Essay – Terrorist Use of Weapons of Mass Destruction: Understanding the Threat

Terrorism in itself is an invasive and feared act in the modern world. Throughout the evolution of terrorism, tactical innovations have been made by terrorist organizations to complete their goals more effectively. In recent years, terrorist organizations have shown interest in using weapons of mass destruction to incite fear in their adversaries, but the viability of this threat is not fully understood.

The purpose of this article is to analyze whether or not the use of weapons of mass destruction (WMD’s) by terrorists is a legitimate threat to national and international security. The first portion of this article will be dedicated to understanding what WMD terrorism is, and the differences between chemical, biological, and nuclear weaponry. After a brief description of the constituents involved in WMD terrorism, this article will discuss whether or not WMD terrorism is the presumable future of terrorist strategy, or if preventative measures have the ability to halt such a progression. Next, this article will discuss prominent terrorist groups, and the likelihood of each group using WMD terrorism as a means of carrying out their goals. This portion of the article will look specifically at Islamic fundamentalist organizations like al Qaeda, right wing extremists like Anders Berivik, and religious cults like Aum Shinrikyo. After looking at these three prominent terrorist threats, this article will discuss the reality of the threat of WMD terrorism by looking at statements of world leaders like Barack Obama, as well as analyzing facts and figures relevant to the likelihood of terrorist use of WMDs researched by prominent political scientists in the field. This article will prove that although terrorist use of WMDs does not currently pose a significant threat to national and international security compared to other security threats. However, it is imperative that governments ensure that counter-terrorism measures are in place to ensure terrorist organizations do not obtain the capability to carry out attacks using WMDs.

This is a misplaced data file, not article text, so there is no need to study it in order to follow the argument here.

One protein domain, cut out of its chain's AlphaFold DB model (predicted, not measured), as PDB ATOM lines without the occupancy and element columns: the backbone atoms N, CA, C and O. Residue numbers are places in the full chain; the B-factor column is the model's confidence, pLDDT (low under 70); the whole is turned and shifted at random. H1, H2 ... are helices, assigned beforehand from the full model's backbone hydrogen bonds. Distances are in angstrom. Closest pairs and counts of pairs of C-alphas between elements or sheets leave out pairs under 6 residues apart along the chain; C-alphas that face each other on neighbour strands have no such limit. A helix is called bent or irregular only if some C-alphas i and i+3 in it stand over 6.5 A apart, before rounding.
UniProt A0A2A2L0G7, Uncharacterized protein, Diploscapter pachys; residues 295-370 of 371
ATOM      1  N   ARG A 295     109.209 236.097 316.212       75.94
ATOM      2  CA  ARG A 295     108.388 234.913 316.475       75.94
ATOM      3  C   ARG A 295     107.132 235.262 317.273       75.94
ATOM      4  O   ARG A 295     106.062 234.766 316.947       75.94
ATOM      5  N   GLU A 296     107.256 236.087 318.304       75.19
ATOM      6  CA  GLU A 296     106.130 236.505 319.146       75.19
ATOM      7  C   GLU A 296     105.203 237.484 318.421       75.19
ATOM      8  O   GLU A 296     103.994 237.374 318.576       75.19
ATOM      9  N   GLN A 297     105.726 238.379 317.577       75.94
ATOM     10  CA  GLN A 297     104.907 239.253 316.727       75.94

In order to understand the magnitude of the threat of WMD terrorism, it is necessary to first define weapons of mass destruction. For the purpose of this article, weapons of mass destruction will consist of chemical, biological, and nuclear weapons. According to John Parachini in his article Putting WMD Terrorism into Perspective, the escalating violence used in terrorist attacks, such as al Qaeda’s use of explosives and suicide bombs to carry out their goals show that supporters of a movement are becoming increasingly willing to use more alternative tactics.[1] It is difficult to imagine more drastic means of terrorism than the use of high powered explosives; however, WMDs clearly fit the description. Whether it is chemical, biological, or nuclear, WMDs have the ability to effect large amounts of people at a varying cost to the perpetrators.

Chemical weapons are extremely lethal man made poisons that can be disseminated as a gas, liquid or aerosol, and can easily kill several hundred people in high population densities.[2] Chemical weapons can be easily acquired by non-state actors with moderate technical ability. Sizable amounts of chemical weapons that are capable of mass casualty attacks can be manufactured almost anywhere.[3] Moreover, the use of chemical weapons by a terrorist organization seems to be an apt next step in the escalation of terrorist violence over time. Next, biological weapons, which pose a similar threat by disseminating pathogenic organisms to cause illness or death in humans, are also accessible to terrorists because the effects can be mistaken for a natural contagion which is dispersed slowly which would allow for the perpetrator to vacate the scene, and responsibility could be difficult to assign.[4] Similar to chemical weapons, biological weapons also seem like a viable option for terrorist organizations with the funds and man-power to execute such an attack.